UPDATE — Nov. 27, 2019: A tentative deal has been reached between the union representing thousands of transit workers and Coast Mountain Bus Company, narrowly averting a complete suspension of bus service in Metro Vancouver. Unifor said strike action is over and bus service is returning to normal levels.
Residents in Metro Vancouver are bracing for the impact of a potential bus shutdown this week — including on vulnerable people who rely on caregivers to get to them.
The union that represents transit workers says the region will see a bus system shutdown on Wednesday, Thursday and Friday if no deal is reached with the Coast Mountain Bus Company.
Margot Ware, director and owner of seniors caregiving agency Shylo Home HealthCare, says her clients depend on caregivers for basic needs like getting to the bathroom, taking medication and eating.
Ware says about half of caregivers in the area rely on public transit to meet with their clients.
"If this goes into a full shutdown, I think this is going to lead to some sizeable challenges and pressures," Ware said.
A shutdown would mean that Ware would have to prioritize some of her clients over others, she warns. And she says other agencies that offer the same services would be in a similar position.
'Sizeable population' will be stuck
Public policy expert Andy Yan says it's tough to grasp the full impact the strike will have but he says it's going to be big.
"There's going to be a sizeable population that is going to be stuck, and I think that's going to be a big challenge for employers, for schools, for doctors."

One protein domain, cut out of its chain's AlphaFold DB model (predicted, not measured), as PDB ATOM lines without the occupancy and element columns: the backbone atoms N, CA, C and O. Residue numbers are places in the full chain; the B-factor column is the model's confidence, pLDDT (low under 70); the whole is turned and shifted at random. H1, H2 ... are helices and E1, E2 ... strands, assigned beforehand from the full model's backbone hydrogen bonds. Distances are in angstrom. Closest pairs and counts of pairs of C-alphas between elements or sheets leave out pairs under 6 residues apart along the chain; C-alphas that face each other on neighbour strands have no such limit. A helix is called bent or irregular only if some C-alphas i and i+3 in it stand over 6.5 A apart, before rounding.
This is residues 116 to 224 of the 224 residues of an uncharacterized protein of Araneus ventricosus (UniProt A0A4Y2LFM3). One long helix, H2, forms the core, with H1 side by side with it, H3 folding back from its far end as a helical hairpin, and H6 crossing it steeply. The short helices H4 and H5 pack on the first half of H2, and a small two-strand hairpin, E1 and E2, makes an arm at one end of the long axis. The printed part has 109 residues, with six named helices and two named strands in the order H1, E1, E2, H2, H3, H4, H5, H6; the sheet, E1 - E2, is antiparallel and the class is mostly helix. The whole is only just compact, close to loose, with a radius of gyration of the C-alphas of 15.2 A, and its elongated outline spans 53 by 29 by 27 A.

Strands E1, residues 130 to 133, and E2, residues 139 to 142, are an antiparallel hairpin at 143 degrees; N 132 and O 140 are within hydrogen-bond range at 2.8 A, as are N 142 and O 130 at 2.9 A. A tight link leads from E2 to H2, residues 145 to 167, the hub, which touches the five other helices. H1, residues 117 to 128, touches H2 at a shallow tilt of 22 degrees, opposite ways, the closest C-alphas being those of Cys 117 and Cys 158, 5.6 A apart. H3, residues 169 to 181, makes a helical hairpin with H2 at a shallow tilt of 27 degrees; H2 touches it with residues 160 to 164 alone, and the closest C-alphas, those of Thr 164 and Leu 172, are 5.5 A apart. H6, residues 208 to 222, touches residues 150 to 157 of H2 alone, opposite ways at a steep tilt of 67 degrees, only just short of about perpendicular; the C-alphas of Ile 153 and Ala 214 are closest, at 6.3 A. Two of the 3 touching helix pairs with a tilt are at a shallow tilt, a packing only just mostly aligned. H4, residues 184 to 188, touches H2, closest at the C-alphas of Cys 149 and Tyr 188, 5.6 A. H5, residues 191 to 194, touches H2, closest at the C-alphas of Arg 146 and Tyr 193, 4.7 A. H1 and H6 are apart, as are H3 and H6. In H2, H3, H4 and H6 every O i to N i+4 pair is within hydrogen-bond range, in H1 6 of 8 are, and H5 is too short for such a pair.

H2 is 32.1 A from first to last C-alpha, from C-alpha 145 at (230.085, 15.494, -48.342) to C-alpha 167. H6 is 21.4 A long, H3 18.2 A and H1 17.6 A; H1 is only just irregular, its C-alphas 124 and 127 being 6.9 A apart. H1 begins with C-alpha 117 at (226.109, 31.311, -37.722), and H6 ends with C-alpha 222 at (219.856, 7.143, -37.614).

Schools across Metro Vancouver have warned students to start making alternative plans and expect busy roads in and around campus.
Many students are scrambling to figure out just how they'll make it to campus, and some have become creative.
Natasha Wong founded a Facebook group where SFU students can organize carpools. It already has over 1,600 members.
"We all just need to get up to campus this week for exams and mandatory labs," said Wong on CBC's The Early Edition Monday. "We are all pretty panicked but trying to keep a cool composure."
Wong said so far, most people in the group who are looking for rides have been matched with a driver.
"The only way to really get up the mountain is by bus or by car," said Wong about the school's Burnaby Mountain location.
On the university's website, it says free, additional parking is available on campus.
According to UBC spokesperson Matthew Ramsey, about 1,000 buses go through the university's Vancouver campus daily and the job action will impede staff, students and faculty who are heavily dependent on transit.
Ramsey said there are about 8,000 total parking spots on site.
Ramsey said parking services at the University of British Columbia's Point Grey campus is setting aside extra parking spots for high-occupancy vehicles and limiting day permits to only one parkade to free up more parking.
"The long and the short of it is we will not have enough parking spaces available to accommodate everyone if they choose to drive," he said.
Ramsey advises students to speak to their professors if they anticipate being late or absent and that faculty do the same with their department heads. He said there are options for remote learning opportunities if necessary.
Unifor workers have been refusing overtime on a rotating basis since Nov. 1 after contract talks broke off.
Wages are the sticking point in the dispute with CMBC, which operates bus and SeaBus services for TransLink, the regional transit authority.